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How is this weight by today's standards?

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How is this weight by today's standards?

Old 08-14-22, 10:00 PM
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Symox
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How is this weight by today's standards?

I'm just curious, my favorite road bike is a 2007 Specialized Roubaix Comp Carbon with wheels I build myself and a few minor tweaks. With pedals and it weighs 18 lbs. How does this compare with today's higher end bike weights?

I'm not about to trade up, just wondering.
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Old 08-14-22, 10:16 PM
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tempocyclist
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Not a very useful comparison, and weight certainly isn't a big deal, but both my 2002 and 2020 road bikes come in under 18lbs (including pedals).

There are modern disc brake road bikes in the professional ranks that tickle the 6.8kg (~15lb) UCI limit.
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Old 08-15-22, 01:14 AM
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Doesn't matter what the bike weighs, you're still too fat for this sport.
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Old 08-15-22, 06:21 AM
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Some brands list the weight of their bikes with no pedals, bottle cages or computer. Those items weigh 300 grams on my bikes, so I subtract that amount when comparing. Disc brake models will weigh more than a rim brake bike, but there are few high level rim brake bikes sold these days. Concern over aerodynamics has resulted in integrated aero bar/stems with all hidden cables on many new bikes and less concern over weight. Integrated bar/stems that actually weigh as little as a conventional setup usually cost a lot more or weigh more on lower cost versions. My carbon bars with aluminum stem weigh 325g. Aero bar/stems at that weight might cost $700.

The rider's body weight is relevant. Those carrying significant amounts of extra weight should think about the whole package and how trivial an extra pound on the bike is, compared to excess body weight. I weigh 60kg or 132 pounds now, but I'm sure I could lose a couple more pounds.

Last edited by DaveSSS; 08-15-22 at 10:39 AM.
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Old 08-15-22, 08:15 AM
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I've done plenty of racing on my old road bike which weighs about 20.5 lbs "all in" -- i.e., with pedals, bottle cages, pump mount and computer mount. I did weigh it once, but otherwise have never given it a second thought.
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Old 08-15-22, 09:23 AM
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18 pounds is respectable by any days standards.

You can subtract a pound for the downtube shifters of yester-year.
You can subtract a pound or 2 off the frame for moving from steel to aluminum.
You can subtract 2-4 pounds off the frame going from steel to carbon.
You can aubtract a half pound going from aluminum rims to carbon rims.
You can subtract a half pound going back to aluminum rims but tubular.
You can subtract ¼ to ½ pound by using Berd spokes.
You can add a pound of frame weight going to disc over rim brake...Add a half pound more for using hydraulic disc.
Tubeless will weigh the same or more than tubes.
Tubular will weigh less, still.

All that is to say: A well crafted steel bike with downtube shifters on tubular wheels and rim brakes from 1982 will weigh what your bike weighs.
What modern bells & whistles get you, (the everyman) is all the modern conveniences, comfort, & aerondnamics at the same weight & in a higher performance package than the racing bikes of old.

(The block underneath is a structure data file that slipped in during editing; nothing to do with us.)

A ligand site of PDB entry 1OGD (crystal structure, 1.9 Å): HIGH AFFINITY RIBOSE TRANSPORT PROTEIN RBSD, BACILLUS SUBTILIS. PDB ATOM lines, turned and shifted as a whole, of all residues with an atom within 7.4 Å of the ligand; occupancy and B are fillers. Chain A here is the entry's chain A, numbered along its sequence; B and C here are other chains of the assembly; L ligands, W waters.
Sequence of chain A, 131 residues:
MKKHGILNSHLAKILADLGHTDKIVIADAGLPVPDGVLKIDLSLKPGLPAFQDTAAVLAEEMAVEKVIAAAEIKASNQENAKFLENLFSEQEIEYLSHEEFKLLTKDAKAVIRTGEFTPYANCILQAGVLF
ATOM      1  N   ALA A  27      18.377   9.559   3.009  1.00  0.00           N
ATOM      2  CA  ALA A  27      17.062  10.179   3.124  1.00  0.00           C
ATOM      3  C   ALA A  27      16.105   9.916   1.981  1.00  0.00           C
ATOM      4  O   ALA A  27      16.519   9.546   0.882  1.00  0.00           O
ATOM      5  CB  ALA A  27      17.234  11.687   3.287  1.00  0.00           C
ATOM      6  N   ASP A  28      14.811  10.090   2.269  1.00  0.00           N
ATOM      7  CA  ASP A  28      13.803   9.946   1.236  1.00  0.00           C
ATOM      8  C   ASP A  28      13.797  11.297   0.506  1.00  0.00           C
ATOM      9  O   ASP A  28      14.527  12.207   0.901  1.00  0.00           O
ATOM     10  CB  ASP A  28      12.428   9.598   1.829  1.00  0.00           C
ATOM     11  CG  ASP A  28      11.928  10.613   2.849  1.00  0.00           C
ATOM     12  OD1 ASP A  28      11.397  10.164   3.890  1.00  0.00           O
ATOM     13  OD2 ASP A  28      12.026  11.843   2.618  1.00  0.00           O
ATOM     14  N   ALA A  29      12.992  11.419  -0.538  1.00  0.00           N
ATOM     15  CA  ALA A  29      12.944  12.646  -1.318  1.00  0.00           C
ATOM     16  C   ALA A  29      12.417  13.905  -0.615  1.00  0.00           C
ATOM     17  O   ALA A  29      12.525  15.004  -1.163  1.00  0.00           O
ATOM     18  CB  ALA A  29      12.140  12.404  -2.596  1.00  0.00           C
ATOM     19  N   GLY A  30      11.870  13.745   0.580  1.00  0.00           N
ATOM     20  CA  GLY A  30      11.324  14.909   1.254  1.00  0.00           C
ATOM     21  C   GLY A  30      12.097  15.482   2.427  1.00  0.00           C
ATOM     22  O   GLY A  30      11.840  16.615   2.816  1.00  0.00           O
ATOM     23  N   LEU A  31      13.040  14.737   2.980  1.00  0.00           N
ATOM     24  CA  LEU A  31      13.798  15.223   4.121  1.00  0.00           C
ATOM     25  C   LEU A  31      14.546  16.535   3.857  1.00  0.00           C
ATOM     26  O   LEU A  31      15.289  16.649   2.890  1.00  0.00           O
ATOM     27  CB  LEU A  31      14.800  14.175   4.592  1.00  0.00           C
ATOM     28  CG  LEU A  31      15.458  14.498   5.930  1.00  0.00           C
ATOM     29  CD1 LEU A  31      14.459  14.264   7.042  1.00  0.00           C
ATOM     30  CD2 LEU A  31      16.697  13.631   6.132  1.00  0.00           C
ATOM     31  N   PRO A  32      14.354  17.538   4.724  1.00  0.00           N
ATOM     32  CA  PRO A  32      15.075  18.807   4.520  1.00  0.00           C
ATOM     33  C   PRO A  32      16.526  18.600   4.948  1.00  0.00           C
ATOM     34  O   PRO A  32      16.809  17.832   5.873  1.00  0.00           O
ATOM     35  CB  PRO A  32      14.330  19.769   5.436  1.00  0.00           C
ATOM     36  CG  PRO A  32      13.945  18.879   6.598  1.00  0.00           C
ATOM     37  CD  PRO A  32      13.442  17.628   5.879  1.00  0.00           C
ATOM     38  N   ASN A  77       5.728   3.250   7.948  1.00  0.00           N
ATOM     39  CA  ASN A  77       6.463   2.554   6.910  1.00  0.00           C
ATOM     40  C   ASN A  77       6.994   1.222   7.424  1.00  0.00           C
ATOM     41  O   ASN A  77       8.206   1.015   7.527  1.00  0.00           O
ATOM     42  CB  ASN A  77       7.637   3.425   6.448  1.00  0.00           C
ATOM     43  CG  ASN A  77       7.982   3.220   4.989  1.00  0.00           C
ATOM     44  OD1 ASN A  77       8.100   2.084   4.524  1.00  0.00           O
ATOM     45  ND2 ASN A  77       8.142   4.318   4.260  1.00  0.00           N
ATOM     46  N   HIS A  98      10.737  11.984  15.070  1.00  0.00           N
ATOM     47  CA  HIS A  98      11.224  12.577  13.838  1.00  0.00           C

If you are looking for an excuse to buy a low weight production road bike, the high water mark that springs immediatly to mind is the Vial Evo Disc...the Aethos is pretty good canvas to strart from, too.

At 18 pounds, likely all the low hanging fruit has been picked.
But companies like AX-Lightness, Darimo, Extralite, Carbon-Ti, Berd, Tune, et.al, can definitely help if you are looking solely at a number on a scale.

My steel framed, hydraulic disc, tubeless bike in size 57 weighs 16 pounds 4 ounces as ridden with pedals, 120ml of tubeless sealant, bottle cages & nice Shimano hydro/mechanical shifters. I could save more weight with chainrings I think are ugly (KCNC), a cassette that is smaller & less useful (11-25), & by switching to DoubleTap (which I find grating) or going wireless altogether, (which I philosophicaly disagree with)

In the end weight doesn't really matter as much as people would like to believe. It's the combination of the whole package. Does it inspire you to hammer down? To put in the miles? To try your best? Do you enjoy the ride? The feel?

18 pounds is average in the consumer performance road bike game. A porker to some, lighter than others. But the metric itself is borderline silly.

Last edited by base2; 08-15-22 at 09:43 AM.
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Old 08-15-22, 10:34 AM
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Originally Posted by znomit View Post
Doesn't matter what the bike weighs, you're still too fat for this sport.
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Old 08-16-22, 12:39 AM
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Weight comparisons generally are for a bare bones bike without any accessories and no pedals. (FWIW, wheel weights are similarly measured - no rim tape or skewers).

Weigh your bike that way and you can compare. Generally speaking 15lbs being a light bike has been the benchmark for many years. Depending what is on your bike when you weigh it, you could be pretty close to that magic number. If, just as a game to play, you want to get lower weight, an easy way to get a pound or so off is strictly ties and tubes.
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Old 08-16-22, 12:42 AM
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Going up long climbs, it makes a difference. Especially if you yourself aren't that heavy.
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Old 08-16-22, 11:13 PM
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Originally Posted by Koyote View Post
I've done plenty of racing on my old road bike which weighs about 20.5 lbs "all in" -- i.e., with pedals, bottle cages, pump mount and computer mount. I did weigh it once, but otherwise have never given it a second thought.